During his lifetime, the Italian artist Giovanni Boldini (1842-1931) achieved tremendous popularity in Europe and the United States, where he was celebrated for his vibrant brushwork and striking portraits. The exhibition Giovanni Boldini in Impressionist Paris illuminates Boldini’s early career when he lived in Paris and painted the city’s bustling streets, cafes, and concert halls, as well as charming scenes of its sunny suburban landscapes, while developing his unique style. Giovanni Boldini in Impressionist Paris, the first Boldini exhibition in the United States in twenty years, opens at the Sterling and Francine Clark Art Institute on February 14, 2010.
“Collaborating with Ferrara Arte, the museum devoted to Boldini’s works in Ferrara, Italy, to bring this exhibition to audiences on both sides of the Atlantic was an amazing experience,” said Clark Director Michael Conforti. “Those familiar with Boldini will be pleased to find an unexplored area of his life, while those new to Boldini will take pleasure in discovering Boldini’s beautiful works.”
Through approximately seventy oil paintings and drawings, Giovanni Boldini in Impressionist Paris presents an innovative look at Boldini’s Paris-its places of entertainment and leisure, its inhabitants, and its environs-at a time when the Impressionists were investigating the same sites and subjects.
“The vivacious portraits of society figures Boldini painted in Paris in the 1890s and early 1900s have tended to overshadow his earlier works,” said the Clark’s associate curator of European art Sarah Lees. “This exciting exhibition re-examines his experimentation with the artistic styles around him, including Impressionism, and gives a glimpse into his life before he became the famous painter of portraits.”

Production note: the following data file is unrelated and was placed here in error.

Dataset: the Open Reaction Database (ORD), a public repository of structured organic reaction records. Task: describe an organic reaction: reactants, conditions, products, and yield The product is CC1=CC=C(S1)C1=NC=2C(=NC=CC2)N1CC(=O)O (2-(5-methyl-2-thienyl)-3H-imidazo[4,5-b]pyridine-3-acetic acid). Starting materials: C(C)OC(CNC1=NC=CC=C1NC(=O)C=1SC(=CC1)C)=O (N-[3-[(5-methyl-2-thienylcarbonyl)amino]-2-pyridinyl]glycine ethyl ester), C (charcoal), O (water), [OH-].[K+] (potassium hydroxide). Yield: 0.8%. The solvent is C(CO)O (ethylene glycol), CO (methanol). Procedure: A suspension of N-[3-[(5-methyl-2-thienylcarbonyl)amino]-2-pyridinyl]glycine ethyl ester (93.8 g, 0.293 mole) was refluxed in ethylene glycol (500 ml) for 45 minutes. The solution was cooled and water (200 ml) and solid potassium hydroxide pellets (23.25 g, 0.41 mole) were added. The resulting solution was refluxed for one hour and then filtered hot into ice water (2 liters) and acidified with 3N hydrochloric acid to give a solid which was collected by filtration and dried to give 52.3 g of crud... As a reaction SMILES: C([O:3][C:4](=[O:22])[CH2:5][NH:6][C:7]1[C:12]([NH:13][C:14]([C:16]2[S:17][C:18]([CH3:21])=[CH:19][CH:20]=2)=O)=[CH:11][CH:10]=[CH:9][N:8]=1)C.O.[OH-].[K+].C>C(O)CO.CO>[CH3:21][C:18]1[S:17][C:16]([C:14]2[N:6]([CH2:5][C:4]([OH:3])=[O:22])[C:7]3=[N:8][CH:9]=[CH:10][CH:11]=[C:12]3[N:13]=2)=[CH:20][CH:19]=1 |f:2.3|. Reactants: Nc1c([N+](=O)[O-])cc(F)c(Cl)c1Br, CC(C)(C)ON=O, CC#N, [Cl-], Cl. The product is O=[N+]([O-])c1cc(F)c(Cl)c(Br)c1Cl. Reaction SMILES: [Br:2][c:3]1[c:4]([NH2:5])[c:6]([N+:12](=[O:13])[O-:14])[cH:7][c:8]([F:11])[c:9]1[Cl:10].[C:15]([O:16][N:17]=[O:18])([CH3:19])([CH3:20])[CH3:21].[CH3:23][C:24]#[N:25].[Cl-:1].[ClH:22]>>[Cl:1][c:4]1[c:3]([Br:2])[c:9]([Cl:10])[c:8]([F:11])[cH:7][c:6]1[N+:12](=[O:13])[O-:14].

The remarkable works featured in the exhibition demonstrate Boldini’s wide-ranging interest in both traditional and innovative art, historic as well as contemporary practices. The exhibition is organized thematically and includes landscapes, cityscapes, nightlife and genre scenes, and casual and formal portraits. In addition, five Clark works by Ernest Meissonier, Camille Pissarro, Pierre-Auguste Renoir, Edgar Degas, and Edouard Manet make evident the influence of Impressionists and others on Boldini’s early work.
The Clark houses the largest number of works by Boldini in the United States. Sterling Clark purchased most of his works by Boldini during the artist’s lifetime, several of them in Paris while both men were living there when the artist was at the height of his popularity.
Works are on loan from both private collectors and museums including the Musée d’Orsay and the Museo Giovanni Boldini. The Clark’s associate curator of European art Sarah Lees is the curator of the exhibition. The catalogue, with editions in Italian and English, is the first English-language publication on Boldini in a generation. It contains 232 pages with 134 color illustrations. New research and analysis undertaken for the exhibition, including the first publication of records documenting Boldini’s early transactions with the Goupil gallery, will make the catalogue a valuable study of a seminal period in the artist’s career.
Giovanni Boldini in Impressionist Paris was co-organized with Ferrara Arte in collaboration with the Museo Giovanni Boldini, and on view at the Palazzo dei Diamanti in Ferrara, Italy, September 20, 2009 through January 10, 2010. It will be on view at the Clark through April 25, 2010. Lees will present the opening lecture on Sunday, February 14, at 3 pm.
Place Clichy, 1874, by Giovanni Boldini
Oil on canvas, 23 5/8 x 38 5/8 in. (60 x 98 cm)
(Photo by Giuseppe Schiavinotto, Rome)
Highway of Combes-la-Ville, 1873, by Giovanni Boldini
Oil on canvas, 27 1/4 x 39 7/8 in. (69.2 x 101.4 cm)
Philadelphia Museum of Art, the George W. Elkins Collection, 1924
© Philadelphia Museum of Art (photo by Graydon Wood)
The Return of the Fishing Boats, Étretat, 1879, by Giovanni Boldini
Oil on panel, 5 1/2 x 9 1/2 in. (14 x 24 cm)
Sterling and Francine Clark Art Institute, Williamstown, Massachusetts (photo by Michael Agee)
The exhibition is supported by an indemnity from the Federal Council on the Arts and Humanities.